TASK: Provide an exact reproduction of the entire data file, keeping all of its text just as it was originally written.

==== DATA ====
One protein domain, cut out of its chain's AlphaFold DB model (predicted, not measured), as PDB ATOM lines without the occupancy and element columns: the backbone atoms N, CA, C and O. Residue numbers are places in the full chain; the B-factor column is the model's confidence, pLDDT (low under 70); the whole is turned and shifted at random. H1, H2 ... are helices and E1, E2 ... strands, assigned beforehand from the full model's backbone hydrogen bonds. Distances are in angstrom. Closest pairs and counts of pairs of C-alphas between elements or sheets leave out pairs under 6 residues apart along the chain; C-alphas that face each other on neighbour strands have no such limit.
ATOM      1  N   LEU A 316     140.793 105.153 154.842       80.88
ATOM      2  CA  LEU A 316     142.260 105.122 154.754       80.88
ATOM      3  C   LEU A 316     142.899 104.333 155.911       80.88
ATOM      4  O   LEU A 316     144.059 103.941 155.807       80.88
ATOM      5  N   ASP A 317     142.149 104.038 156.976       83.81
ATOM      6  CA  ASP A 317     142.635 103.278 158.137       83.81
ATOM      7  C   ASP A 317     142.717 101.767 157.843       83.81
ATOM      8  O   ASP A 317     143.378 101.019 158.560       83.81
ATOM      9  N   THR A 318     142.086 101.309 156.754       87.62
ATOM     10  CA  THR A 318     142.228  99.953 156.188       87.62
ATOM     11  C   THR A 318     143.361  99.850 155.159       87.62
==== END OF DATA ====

One protein domain, cut out of its chain's AlphaFold DB model (predicted, not measured), as PDB ATOM lines without the occupancy and element columns: the backbone atoms N, CA, C and O. Residue numbers are places in the full chain; the B-factor column is the model's confidence, pLDDT (low under 70); the whole is turned and shifted at random. H1, H2 ... are helices and E1, E2 ... strands, assigned beforehand from the full model's backbone hydrogen bonds. Distances are in angstrom. Closest pairs and counts of pairs of C-alphas between elements or sheets leave out pairs under 6 residues apart along the chain; C-alphas that face each other on neighbour strands have no such limit.
ATOM      1  N   LEU A 316     140.793 105.153 154.842       80.88
ATOM      2  CA  LEU A 316     142.260 105.122 154.754       80.88
ATOM      3  C   LEU A 316     142.899 104.333 155.911       80.88
ATOM      4  O   LEU A 316     144.059 103.941 155.807       80.88
ATOM      5  N   ASP A 317     142.149 104.038 156.976       83.81
ATOM      6  CA  ASP A 317     142.635 103.278 158.137       83.81
ATOM      7  C   ASP A 317     142.717 101.767 157.843       83.81
ATOM      8  O   ASP A 317     143.378 101.019 158.560       83.81
ATOM      9  N   THR A 318     142.086 101.309 156.754       87.62
ATOM     10  CA  THR A 318     142.228  99.953 156.188       87.62
ATOM     11  C   THR A 318     143.361  99.850 155.159       87.62